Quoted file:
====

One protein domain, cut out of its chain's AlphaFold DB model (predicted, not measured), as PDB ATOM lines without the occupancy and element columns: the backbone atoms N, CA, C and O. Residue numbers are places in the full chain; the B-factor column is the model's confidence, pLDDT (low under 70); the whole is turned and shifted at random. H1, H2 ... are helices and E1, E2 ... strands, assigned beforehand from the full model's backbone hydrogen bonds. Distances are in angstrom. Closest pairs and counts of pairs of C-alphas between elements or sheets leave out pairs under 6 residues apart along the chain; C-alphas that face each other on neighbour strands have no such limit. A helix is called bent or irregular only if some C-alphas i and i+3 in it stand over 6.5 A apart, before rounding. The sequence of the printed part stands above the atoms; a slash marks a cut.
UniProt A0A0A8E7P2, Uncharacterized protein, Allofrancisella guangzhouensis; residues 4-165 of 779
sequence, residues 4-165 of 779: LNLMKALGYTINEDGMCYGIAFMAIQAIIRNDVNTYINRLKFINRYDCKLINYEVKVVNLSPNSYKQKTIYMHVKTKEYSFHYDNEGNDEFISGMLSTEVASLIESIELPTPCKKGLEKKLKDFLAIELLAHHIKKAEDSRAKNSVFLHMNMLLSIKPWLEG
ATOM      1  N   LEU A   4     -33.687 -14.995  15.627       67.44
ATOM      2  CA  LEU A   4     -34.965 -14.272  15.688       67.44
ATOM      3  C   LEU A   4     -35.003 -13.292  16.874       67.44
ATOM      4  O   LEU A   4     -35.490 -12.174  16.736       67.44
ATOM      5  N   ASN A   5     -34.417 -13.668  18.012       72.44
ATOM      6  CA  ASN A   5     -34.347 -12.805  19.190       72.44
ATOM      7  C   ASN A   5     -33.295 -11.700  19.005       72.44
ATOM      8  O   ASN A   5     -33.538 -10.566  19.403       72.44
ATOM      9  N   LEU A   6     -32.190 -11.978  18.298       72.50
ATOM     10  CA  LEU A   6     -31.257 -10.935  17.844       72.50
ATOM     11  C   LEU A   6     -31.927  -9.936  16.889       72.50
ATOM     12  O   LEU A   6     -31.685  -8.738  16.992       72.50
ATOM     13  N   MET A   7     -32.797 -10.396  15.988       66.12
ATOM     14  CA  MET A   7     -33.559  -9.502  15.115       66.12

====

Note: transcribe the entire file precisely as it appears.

One protein domain, cut out of its chain's AlphaFold DB model (predicted, not measured), as PDB ATOM lines without the occupancy and element columns: the backbone atoms N, CA, C and O. Residue numbers are places in the full chain; the B-factor column is the model's confidence, pLDDT (low under 70); the whole is turned and shifted at random. H1, H2 ... are helices and E1, E2 ... strands, assigned beforehand from the full model's backbone hydrogen bonds. Distances are in angstrom. Closest pairs and counts of pairs of C-alphas between elements or sheets leave out pairs under 6 residues apart along the chain; C-alphas that face each other on neighbour strands have no such limit. A helix is called bent or irregular only if some C-alphas i and i+3 in it stand over 6.5 A apart, before rounding. The sequence of the printed part stands above the atoms; a slash marks a cut.
UniProt A0A0A8E7P2, Uncharacterized protein, Allofrancisella guangzhouensis; residues 4-165 of 779
sequence, residues 4-165 of 779: LNLMKALGYTINEDGMCYGIAFMAIQAIIRNDVNTYINRLKFINRYDCKLINYEVKVVNLSPNSYKQKTIYMHVKTKEYSFHYDNEGNDEFISGMLSTEVASLIESIELPTPCKKGLEKKLKDFLAIELLAHHIKKAEDSRAKNSVFLHMNMLLSIKPWLEG
ATOM      1  N   LEU A   4     -33.687 -14.995  15.627       67.44
ATOM      2  CA  LEU A   4     -34.965 -14.272  15.688       67.44
ATOM      3  C   LEU A   4     -35.003 -13.292  16.874       67.44
ATOM      4  O   LEU A   4     -35.490 -12.174  16.736       67.44
ATOM      5  N   ASN A   5     -34.417 -13.668  18.012       72.44
ATOM      6  CA  ASN A   5     -34.347 -12.805  19.190       72.44
ATOM      7  C   ASN A   5     -33.295 -11.700  19.005       72.44
ATOM      8  O   ASN A   5     -33.538 -10.566  19.403       72.44
ATOM      9  N   LEU A   6     -32.190 -11.978  18.298       72.50
ATOM     10  CA  LEU A   6     -31.257 -10.935  17.844       72.50
ATOM     11  C   LEU A   6     -31.927  -9.936  16.889       72.50
ATOM     12  O   LEU A   6     -31.685  -8.738  16.992       72.50
ATOM     13  N   MET A   7     -32.797 -10.396  15.988       66.12
ATOM     14  CA  MET A   7     -33.559  -9.502  15.115       66.12